Thoughts on Vin Scully, Life-Long Learning, and the Development of Rare Expertise


Maybe I’m feeling a little defensive. I feel out-skilled by the young adults all around me. I fumble with learning new apps, new software… And I am so far away from being a knowledgable techie.

And, (yes, this is embarrassing), there are now singers winning awards that, not only do I not recognize their songs, I’ve never even heard their names.

But, here’s a thought. Maybe the millennials could benefit from some of the breadth of experience found in the not-so-young still around. And, maybe, the experience of a long-at-it genuine expert is still something to be honored and recognized (and, maybe, rewarded).

vinscullyThese are some of my thoughts as I read the praise seemingly everywhere written about Vin Scully, age 88, and still the voice of the Los Angeles Dodgers.

This guy has been at it a while. He called his first baseball game in April, 1950, seven months before I was born. So, he has literally been doing play-by-play for my entire life.

I listened to him plenty when I lived in Southern California. Of all the tributes I have been reading about him in this, his last season, here’s one that is especially important: he has an instantly recognizable voice. When you hear Vin Scully, you know instantly that that is the voice of Vin Scully – never a doubt.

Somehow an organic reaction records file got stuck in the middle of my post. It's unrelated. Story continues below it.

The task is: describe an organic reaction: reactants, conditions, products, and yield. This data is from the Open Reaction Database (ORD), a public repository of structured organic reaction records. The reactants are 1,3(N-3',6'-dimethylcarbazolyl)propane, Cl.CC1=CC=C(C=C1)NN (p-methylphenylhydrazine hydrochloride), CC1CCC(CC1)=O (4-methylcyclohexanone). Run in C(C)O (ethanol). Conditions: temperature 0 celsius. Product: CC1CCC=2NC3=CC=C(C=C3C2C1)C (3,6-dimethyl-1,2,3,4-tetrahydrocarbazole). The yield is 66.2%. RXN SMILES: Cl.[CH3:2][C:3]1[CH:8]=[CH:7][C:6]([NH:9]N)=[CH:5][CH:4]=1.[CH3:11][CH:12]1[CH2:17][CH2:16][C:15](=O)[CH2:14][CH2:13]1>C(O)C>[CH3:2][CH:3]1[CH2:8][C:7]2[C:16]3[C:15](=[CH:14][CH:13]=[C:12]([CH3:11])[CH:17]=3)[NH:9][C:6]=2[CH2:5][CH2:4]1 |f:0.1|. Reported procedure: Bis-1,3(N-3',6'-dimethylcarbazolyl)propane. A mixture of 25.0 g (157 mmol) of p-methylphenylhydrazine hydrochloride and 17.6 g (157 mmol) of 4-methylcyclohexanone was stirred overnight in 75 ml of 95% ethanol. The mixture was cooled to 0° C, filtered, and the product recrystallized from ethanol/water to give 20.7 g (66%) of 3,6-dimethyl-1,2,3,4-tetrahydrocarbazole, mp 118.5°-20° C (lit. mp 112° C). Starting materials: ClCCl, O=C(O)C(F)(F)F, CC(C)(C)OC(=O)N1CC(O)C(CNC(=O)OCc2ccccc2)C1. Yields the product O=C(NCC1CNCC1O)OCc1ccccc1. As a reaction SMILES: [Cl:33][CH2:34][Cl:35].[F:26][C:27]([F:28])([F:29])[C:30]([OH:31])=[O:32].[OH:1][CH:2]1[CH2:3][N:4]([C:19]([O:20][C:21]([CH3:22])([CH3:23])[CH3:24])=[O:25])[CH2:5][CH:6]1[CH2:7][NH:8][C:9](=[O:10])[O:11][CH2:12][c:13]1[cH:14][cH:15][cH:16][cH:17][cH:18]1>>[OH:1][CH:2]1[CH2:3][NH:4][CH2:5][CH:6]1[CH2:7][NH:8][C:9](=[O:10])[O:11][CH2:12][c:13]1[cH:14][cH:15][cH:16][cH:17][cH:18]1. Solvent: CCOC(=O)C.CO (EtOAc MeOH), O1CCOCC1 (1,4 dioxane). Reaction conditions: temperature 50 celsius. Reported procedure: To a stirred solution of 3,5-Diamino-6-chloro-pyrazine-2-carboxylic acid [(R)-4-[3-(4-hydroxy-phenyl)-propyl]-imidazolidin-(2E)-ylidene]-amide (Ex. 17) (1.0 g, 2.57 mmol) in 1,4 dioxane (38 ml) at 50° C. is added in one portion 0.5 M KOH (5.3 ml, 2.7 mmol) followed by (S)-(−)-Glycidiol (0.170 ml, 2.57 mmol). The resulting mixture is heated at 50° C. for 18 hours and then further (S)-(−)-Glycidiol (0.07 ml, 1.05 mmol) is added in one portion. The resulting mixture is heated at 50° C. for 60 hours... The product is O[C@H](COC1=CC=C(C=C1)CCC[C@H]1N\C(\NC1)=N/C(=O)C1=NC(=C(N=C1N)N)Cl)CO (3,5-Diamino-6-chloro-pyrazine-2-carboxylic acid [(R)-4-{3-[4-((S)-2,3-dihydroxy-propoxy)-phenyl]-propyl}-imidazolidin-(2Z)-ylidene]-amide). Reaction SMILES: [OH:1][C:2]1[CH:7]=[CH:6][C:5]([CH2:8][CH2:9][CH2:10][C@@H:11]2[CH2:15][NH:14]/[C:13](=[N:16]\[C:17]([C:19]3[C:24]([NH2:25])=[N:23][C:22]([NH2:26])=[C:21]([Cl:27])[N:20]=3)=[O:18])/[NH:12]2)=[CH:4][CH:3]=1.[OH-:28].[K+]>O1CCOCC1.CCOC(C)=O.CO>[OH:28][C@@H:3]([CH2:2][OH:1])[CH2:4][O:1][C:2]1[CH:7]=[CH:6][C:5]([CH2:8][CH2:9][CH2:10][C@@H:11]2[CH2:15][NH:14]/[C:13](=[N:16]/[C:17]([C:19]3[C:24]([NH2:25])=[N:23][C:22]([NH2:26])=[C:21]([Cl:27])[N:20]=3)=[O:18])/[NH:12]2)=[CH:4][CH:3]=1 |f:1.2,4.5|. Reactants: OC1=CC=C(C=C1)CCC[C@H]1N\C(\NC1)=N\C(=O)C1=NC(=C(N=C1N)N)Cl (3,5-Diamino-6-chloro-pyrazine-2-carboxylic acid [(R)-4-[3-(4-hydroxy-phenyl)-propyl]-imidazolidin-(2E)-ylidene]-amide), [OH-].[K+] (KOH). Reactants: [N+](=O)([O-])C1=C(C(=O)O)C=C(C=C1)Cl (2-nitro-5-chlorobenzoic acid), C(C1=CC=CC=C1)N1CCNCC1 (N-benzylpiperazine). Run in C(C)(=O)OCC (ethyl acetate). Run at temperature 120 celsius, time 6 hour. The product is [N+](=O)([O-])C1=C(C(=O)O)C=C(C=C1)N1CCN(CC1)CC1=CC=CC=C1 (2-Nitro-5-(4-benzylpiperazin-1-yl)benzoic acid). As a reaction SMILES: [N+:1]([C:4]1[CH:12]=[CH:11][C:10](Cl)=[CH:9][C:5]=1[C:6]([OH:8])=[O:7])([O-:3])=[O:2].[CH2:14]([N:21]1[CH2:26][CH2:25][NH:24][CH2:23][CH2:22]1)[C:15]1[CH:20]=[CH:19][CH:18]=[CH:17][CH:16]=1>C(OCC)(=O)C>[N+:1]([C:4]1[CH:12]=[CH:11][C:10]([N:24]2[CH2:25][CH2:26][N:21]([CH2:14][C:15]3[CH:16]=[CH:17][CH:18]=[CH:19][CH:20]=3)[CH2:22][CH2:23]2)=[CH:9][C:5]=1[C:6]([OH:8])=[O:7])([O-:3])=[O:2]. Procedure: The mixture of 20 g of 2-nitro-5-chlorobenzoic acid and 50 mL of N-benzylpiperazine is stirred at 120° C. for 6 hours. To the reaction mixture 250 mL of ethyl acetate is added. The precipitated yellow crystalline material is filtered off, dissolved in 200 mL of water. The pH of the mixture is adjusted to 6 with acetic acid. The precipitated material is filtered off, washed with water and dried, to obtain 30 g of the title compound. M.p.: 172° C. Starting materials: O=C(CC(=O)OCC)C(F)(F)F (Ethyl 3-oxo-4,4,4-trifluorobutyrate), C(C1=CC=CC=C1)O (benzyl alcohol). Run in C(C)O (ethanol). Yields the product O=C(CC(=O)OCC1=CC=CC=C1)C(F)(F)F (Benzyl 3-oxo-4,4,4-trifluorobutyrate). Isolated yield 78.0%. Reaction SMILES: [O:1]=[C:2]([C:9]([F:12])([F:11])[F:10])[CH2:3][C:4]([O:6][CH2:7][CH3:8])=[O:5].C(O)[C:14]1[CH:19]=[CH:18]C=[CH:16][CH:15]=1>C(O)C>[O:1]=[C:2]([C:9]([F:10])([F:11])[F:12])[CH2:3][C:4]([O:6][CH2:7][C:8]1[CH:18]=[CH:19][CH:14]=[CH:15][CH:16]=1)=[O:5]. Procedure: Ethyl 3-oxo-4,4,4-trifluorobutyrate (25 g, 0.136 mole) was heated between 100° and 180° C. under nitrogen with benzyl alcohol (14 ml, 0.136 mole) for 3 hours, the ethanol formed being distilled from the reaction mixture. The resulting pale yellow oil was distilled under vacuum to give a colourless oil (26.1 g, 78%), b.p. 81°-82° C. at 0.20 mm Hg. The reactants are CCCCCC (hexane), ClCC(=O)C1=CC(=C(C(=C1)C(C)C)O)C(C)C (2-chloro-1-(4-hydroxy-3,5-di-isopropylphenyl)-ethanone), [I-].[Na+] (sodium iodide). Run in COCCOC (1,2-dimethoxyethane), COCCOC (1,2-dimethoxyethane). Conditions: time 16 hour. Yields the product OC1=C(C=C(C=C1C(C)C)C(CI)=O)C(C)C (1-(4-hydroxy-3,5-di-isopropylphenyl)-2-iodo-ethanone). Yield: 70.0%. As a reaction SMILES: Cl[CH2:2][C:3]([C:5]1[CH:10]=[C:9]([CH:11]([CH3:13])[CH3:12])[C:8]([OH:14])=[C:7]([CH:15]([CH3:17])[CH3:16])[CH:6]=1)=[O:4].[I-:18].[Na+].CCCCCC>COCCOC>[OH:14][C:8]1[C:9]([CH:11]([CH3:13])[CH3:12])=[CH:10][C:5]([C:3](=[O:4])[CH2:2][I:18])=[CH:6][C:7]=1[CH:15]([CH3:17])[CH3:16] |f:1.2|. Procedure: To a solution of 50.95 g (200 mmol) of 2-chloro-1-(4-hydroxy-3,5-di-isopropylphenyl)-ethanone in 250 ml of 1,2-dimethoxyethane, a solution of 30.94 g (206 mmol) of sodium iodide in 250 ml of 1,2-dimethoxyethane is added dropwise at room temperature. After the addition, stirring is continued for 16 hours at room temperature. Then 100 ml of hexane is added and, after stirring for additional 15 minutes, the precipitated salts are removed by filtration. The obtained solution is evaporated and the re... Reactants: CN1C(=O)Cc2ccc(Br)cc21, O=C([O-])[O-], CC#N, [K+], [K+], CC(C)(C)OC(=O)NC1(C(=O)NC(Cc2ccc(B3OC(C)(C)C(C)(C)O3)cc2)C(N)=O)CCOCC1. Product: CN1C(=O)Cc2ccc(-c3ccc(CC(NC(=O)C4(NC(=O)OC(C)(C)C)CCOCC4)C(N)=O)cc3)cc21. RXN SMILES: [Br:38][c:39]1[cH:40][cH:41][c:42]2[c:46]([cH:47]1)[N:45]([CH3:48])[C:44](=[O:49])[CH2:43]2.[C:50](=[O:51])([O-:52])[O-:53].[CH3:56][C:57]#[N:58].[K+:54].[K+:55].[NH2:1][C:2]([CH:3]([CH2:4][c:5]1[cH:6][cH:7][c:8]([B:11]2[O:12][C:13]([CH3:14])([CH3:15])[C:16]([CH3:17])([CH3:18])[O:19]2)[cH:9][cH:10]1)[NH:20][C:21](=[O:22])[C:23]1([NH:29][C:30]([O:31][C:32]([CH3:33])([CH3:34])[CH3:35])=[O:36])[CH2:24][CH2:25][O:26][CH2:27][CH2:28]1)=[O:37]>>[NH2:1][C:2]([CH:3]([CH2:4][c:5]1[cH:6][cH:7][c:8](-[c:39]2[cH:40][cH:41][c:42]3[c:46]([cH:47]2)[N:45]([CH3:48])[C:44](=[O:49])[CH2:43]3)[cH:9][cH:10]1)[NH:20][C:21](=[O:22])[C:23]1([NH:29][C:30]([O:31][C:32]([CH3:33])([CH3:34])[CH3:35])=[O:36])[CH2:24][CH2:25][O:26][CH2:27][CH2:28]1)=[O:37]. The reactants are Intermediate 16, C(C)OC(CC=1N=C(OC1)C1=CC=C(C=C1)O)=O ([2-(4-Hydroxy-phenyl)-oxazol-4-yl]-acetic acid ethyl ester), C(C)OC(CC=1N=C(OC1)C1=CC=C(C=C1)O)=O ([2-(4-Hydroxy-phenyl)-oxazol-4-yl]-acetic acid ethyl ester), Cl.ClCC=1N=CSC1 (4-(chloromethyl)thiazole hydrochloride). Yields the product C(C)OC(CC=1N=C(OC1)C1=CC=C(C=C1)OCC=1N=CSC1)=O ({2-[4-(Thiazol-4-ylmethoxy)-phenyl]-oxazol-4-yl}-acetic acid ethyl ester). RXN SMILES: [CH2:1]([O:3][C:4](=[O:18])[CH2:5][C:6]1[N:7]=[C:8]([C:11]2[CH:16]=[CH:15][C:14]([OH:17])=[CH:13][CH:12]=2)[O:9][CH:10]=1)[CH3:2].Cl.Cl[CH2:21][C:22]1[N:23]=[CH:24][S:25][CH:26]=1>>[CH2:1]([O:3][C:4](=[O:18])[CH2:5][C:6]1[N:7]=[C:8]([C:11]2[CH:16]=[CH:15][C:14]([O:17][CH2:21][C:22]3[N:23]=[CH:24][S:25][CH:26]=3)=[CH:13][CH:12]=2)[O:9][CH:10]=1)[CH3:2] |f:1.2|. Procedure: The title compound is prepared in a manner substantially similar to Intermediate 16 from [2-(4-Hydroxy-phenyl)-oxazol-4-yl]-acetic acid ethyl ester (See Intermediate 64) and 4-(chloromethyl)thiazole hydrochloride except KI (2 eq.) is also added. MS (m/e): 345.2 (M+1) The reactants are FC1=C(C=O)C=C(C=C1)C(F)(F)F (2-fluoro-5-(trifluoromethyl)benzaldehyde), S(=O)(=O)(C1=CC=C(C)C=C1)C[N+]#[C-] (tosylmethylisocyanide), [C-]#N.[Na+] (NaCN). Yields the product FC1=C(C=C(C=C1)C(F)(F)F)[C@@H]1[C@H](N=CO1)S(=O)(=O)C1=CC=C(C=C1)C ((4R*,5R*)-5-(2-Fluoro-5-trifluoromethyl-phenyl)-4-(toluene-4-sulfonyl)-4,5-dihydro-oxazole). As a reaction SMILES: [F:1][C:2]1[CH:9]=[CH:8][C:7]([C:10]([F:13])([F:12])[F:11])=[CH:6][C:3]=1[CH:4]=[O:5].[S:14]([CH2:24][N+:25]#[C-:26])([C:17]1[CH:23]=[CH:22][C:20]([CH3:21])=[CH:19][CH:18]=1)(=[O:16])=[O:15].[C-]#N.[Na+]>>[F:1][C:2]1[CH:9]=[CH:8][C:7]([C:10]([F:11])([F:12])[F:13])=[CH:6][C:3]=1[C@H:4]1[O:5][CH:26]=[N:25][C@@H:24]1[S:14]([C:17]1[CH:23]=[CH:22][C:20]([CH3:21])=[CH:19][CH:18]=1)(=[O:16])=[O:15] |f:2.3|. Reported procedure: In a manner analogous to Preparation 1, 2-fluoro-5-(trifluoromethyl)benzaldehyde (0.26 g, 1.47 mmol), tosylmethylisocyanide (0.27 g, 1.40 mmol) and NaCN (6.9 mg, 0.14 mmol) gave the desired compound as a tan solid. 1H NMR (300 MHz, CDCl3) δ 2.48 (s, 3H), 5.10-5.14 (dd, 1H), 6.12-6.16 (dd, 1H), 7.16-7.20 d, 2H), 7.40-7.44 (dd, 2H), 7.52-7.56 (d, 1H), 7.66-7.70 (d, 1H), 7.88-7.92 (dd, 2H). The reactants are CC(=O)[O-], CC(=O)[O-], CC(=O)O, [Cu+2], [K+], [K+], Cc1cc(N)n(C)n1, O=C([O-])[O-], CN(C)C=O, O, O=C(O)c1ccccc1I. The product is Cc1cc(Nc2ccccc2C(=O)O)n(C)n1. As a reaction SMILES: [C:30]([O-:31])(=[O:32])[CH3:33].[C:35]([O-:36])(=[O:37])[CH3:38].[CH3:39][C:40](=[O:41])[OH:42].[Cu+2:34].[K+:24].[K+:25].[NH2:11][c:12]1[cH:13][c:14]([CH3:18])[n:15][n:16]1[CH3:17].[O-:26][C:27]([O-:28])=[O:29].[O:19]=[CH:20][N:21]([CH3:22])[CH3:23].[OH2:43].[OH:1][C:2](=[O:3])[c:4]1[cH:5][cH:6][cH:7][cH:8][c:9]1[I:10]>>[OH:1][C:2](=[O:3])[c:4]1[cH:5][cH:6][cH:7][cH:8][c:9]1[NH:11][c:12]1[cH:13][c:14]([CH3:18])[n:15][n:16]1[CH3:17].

But, there is so much more. He reads books, and he weaves so much of his life-long reading into his broadcasts. He just knows stuff – not just baseball, but so much more.

(By the way, that may be a real key – maybe everyone should strive to know so much more than just their own field).

What has especially gotten around recently is his riff on the number 13. It is a typical, everyday masterpiece by Vin Scully! You can listen/watch the video here.

Vin Scully does not tweet, and is probably about as far behind with the modern technology as one can be. But he is the best there is at what he does, and plenty of folks say that he is the best there has ever been.

I like all these smart millennials. But maybe some of us long-timers have “other” things to offer. I’m no Vin Scully, in any field. But some of us have read, and pondered, and worked, and developed our knowledge base for decades. Surely that is worth something.

And, by the way, someday, those millennials will be the ones who developed skills and knowledge over a lifetime, and they too will then be valuable to the next Gen? coming along.

———————-

an emotional Vin Scully listening as he is honored on Opening Day
an emotional Vin Scully listening as others speak of his legacy

Here’s a timeline of Vin Scully’s career.

 

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